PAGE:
Impact Report

Let all girls learn

Tony McAleavy

Our work in Kenya, part of the UK government Foreign, Commonwealth and Development Office (FCDO) Girls' Education Challenge, has been identified as one of the most effective GEC Step Change projects in the world. In this publication, Tony McAleavy, Director of Research and Consultancy at Education Development Trust, looks at why we were so successful.

Between 2013 and 2017, Education Development Trust designed and delivered a large-scale education reform programme in Kenya, intended to improve the life chances of some particularly disadvantaged girls. This was funded by the Foreign, Commonwealth and Development Office (FCDO) as part of the UK global Girls’ Education Challenge (GEC) Step Change programmes. We called our project Wasichana Wote Wasome; Kiswahili for ‘let all girls learn’.

Understanding local barriers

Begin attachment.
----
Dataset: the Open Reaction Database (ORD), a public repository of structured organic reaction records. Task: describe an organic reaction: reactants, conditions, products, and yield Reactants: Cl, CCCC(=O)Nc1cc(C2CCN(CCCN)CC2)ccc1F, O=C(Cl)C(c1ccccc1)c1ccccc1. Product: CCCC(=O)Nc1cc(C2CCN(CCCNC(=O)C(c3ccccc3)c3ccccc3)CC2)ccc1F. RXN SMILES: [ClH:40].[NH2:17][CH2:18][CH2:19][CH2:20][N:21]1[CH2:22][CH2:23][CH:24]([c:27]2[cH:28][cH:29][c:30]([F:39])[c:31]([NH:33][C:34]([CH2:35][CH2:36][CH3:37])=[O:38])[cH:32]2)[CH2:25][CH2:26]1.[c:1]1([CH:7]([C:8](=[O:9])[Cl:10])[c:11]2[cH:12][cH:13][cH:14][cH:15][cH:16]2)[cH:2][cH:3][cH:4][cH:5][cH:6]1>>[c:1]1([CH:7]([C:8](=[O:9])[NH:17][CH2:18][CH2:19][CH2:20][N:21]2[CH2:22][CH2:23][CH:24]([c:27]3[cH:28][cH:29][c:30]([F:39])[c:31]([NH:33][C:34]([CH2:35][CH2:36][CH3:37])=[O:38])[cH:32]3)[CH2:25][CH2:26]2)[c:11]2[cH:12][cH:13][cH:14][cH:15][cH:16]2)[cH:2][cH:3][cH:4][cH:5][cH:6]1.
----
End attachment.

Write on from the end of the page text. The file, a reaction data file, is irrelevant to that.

WWW was implemented in two distinct and very different contexts: largely rural arid and semi-arid lands (ASAL) and urban slums in the major cities of Nairobi and Mombasa. Although different in many ways, these two settings have in common the prevalence of communities that are extremely deprived economically, where women and girls often lead very difficult lives.

Our focus was on 500 primary schools across the two contexts: 250 schools in the ASAL counties of Turkana, Marsabit, Samburu, Tana River, Kwale and Kilifi and 250 schools in the suburban slums in Mombasa and Nairobi.

Targeted interventions

We identified out-of-school girls in the local communities served by these schools and encouraged them to enrol or return. We sought to ensure that those girls already in the schools stayed in school and had a positive experience, with good outcomes in terms of academic performance, healthy lifestyles, ambitions and self-confidence.

We worked closely on implementation with staff employed by the government of Kenya. We led a consortium of partner organisations, each bringing specialist expertise: Concern Worldwide, Girl Child Network, AMURT, Women Educational Researchers of Kenya (WERK).

Effecting long-term change

Above all, we engaged with the girls – and the boys – in the counties where we were operating, together with their parents, teachers, school leaders and community representative.

Download the pdf, right, to read the full report.